Taking the journey north to reunite with family in Memphis was like playing Russian roulette.
So was staying.
Twenty-seven year-old Ryan could remain in his native Honduras and risk being killed by gangs, like three other family members. Or he could run the 1,070 mile gauntlet to America teeming with violent predators, kidnappers and extortionists; a migrant trail that led to thousands of now well-publicized kidnappings and murders.
His mother in Memphis, an undocumented immigrant who declined to be named for this story fearing deportation, raised $7,000 to smuggle him to the United States. The smuggler assured her the one-time payment would cover extortion fees to the drug cartels who own the route or corrupt Mexican authorities and get him safely to the U.S.
But there are no guarantees on this path to freedom; Ryan said he was kidnapped hours before reaching the U.S.-Mexico border.
He wondered if he made the right choice as he sat naked inside a dark room covered in blood having just witnessed a scene similar to those in horror movies.
“I saw death,” he said. “ I told myself this is it. This is the end of my road.”
Ryan began his journey a few weeks earlier in Honduras where he hired a ‘coyote.’ He took several buses to El Ceibo, a town in the Guatemala-Mexico border. He crossed the border where a truck was waiting. The pickup drove him through the jungle, avoiding immigration points along the way. He joined other immigrants in Veracruz and continued the trip by bus, switching buses several times. The trip went smoothly until local police stopped the bus and asked for documentation. Ryan said he paid an extortion fee and felt safe.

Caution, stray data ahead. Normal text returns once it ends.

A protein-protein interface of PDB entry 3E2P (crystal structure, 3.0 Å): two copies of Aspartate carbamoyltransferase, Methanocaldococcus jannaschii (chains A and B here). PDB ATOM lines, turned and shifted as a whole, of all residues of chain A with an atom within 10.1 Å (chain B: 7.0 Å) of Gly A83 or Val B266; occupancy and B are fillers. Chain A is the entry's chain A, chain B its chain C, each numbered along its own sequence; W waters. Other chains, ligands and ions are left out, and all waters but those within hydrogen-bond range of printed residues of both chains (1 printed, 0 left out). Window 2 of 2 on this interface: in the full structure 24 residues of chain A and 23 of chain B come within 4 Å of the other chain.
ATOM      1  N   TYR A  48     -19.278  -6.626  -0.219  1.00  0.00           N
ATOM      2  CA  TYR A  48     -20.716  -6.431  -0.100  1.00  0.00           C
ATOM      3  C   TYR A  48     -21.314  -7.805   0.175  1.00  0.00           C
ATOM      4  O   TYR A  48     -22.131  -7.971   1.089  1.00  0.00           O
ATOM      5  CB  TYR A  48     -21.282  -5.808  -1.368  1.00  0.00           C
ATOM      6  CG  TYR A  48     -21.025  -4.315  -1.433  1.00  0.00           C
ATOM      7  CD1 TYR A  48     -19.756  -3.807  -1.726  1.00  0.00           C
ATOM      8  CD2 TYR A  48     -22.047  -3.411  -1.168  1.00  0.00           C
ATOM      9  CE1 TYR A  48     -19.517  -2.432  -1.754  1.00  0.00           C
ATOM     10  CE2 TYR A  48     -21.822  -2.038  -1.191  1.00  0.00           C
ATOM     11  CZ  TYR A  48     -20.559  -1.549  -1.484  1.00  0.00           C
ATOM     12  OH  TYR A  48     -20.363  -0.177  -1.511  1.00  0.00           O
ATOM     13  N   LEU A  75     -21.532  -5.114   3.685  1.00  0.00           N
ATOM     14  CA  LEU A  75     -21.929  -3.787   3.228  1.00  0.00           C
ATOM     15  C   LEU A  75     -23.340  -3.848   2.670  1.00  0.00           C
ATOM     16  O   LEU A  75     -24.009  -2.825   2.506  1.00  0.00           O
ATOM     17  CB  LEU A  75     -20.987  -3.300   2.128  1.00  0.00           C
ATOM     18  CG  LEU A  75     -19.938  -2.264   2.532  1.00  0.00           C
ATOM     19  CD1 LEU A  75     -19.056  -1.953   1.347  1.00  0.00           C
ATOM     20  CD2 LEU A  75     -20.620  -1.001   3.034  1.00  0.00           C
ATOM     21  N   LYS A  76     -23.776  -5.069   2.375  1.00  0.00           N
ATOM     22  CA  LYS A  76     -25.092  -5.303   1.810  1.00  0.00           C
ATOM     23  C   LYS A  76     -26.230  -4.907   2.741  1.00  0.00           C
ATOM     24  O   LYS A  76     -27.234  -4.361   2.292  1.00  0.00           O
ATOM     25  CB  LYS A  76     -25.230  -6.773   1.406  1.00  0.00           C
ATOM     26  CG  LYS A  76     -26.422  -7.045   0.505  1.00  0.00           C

He wasn’t even surprised when a group of men holding rifles stopped the bus in Tampico, close to Tamaulipas. The men asked to see every passenger’s ID. Since he didn’t have one, he was instructed to get off the bus. He figured he would have to pay another extortion fee then reboard but the bus left without him.
“They pointed the rifles at us and told us to get in the back of the truck,” he said in Spanish. “They put a black bag over my head. I didn’t know where I was going.”
He knew he had been kidnapped just like thousands of undocumented Central American immigrants enroute to the U.S. No one knows the exact number of victims but the National Commission for Human Rights, a quasi-independent government agency, documented more than 200 mass kidnappings resulting in 11,333 victims from April to September 2010.
When the Zetas Cartel broke off from the established Gulf Cartel, this new criminal organization needed money. An easy way to finance the war between other cartels was to kidnap migrants, experts say.
“When organized crime entered the immigration business things became much harder for migrants,” said Diego Lorente, director of the Fray Matias Human Rights Center in Tapachula, Mexico.
Lorente said despite the number of missing and rumors of migrants being kidnapped since 2007, authorities took no action.
“The massacre in Tamaulipas unveiled what no one in the country wanted to talk about,” he said.
He is referring to a massacre that made international headlines and offered a glimpse into just how much control the cartels have along the migrant trail.